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Preventing Type 2 Diabetes Postpartum

For many individuals, pregnancy may bring excitement and joy, but also stress.  This stress may be amplified for those experiencing gestational diabetes, or elevated blood glucose during pregnancy.  Implementing proper treatment and lifestyle recommendations can improve health outcomes and minimize complication risks both during and after pregnancy.  While blood sugars after pregnancy often return to normal levels for most patients, individuals with gestational diabetes are at an increased risk of developing type 2 diabetes postpartum.  Obtaining and maintaining a healthy body weight, proper nutrition, planned physical activity, regular follow-up glucose testing and breastfeeding can lower this risk.

How to Lower the Risk of Type 2 Diabetes Postpartum

Healthy Diet

A healthy eating plan can help you achieve and maintain a healthy weight as well as balance blood glucose.  Aim to eat 3 portion-controlled meals each day.  Use the USDA MyPlate model to assist with mealtime balance. Consider including at least 2-3 food groups per meal such as fruits and vegetables, lean proteins, whole grains and low-fat dairy or dairy alternatives.  Choose lean cooking methods most often, such as baking or roasting instead of frying.  Remain hydrated with water or unsweetened beverages in place of sugary beverages such as lemonade, juice, or soda.

Physical Activity

Physical activity provides many benefits to overall health including aiding in weight management and better sleep, increasing muscle mass, alleviating stress, decreasing insulin resistance and improving blood glucose levels.  Muscles use sugar as an energy source, thus decreasing blood sugar.  The American Diabetes Association (ADA) recommends participating in at least 30 minutes of physical activity for at least 5 days per week for best glucose control.  Try dancing, chair exercises, going on a brisk walk with a friend, or following a workout video in your home.  For every 30 minutes of sitting, consider walking around for at least 3 minutes to increase daily activity.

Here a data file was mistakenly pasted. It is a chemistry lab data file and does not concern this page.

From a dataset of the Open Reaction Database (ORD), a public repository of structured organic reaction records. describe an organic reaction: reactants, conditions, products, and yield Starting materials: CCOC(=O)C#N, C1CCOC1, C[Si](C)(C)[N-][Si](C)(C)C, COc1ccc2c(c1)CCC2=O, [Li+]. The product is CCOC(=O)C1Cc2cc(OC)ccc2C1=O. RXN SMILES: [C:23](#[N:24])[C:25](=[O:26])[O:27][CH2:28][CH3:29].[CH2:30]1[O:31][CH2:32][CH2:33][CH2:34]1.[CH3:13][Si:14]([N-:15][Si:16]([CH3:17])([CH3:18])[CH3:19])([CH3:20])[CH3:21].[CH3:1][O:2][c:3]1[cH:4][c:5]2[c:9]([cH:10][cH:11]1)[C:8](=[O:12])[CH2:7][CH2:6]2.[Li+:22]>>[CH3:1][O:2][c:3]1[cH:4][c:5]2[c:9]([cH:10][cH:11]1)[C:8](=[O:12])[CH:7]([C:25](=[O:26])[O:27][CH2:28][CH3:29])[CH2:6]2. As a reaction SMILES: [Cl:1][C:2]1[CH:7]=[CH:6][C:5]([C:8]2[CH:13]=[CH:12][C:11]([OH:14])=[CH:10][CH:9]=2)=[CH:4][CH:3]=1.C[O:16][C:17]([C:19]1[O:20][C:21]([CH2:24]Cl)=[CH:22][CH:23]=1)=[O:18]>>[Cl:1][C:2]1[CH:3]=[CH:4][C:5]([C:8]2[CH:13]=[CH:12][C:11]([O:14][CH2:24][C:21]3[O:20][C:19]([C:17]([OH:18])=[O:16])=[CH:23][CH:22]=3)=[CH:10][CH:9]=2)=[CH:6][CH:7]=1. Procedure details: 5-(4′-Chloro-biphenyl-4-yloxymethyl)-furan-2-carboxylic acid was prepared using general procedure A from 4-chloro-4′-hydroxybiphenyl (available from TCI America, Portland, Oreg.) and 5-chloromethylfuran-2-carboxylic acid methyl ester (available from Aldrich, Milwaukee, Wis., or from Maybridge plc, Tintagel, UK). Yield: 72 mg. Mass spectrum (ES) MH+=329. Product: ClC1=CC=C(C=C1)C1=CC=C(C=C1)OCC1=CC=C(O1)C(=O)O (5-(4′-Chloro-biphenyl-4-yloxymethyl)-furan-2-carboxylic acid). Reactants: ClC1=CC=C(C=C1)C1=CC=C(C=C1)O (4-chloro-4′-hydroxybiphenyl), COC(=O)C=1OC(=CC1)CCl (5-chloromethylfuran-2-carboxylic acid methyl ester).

Along with providing baby with balanced nutrition and strengthening their immune health, breastfeeding can improve a mother’s ability to use insulin and control blood sugar as well as manage their body weight.

When Should I Be Tested for Type 2 Diabetes

The ADA additionally recommends that an individual who experiences gestational diabetes during pregnancy have a glucose tolerance test completed 6-8 weeks postpartum to check post-pregnancy glucose levels.  It is important that all women with a history of gestational diabetes have an A1C test completed at least every 1-3 years to assess for diabetes development.

Although women who have gestational diabetes during pregnancy have a higher risk of developing the condition again with future pregnancies, there are many steps that can be taken to lower their risk of developing type 2 diabetes in the future.

Learn more about CHI Health's diabetes resources.

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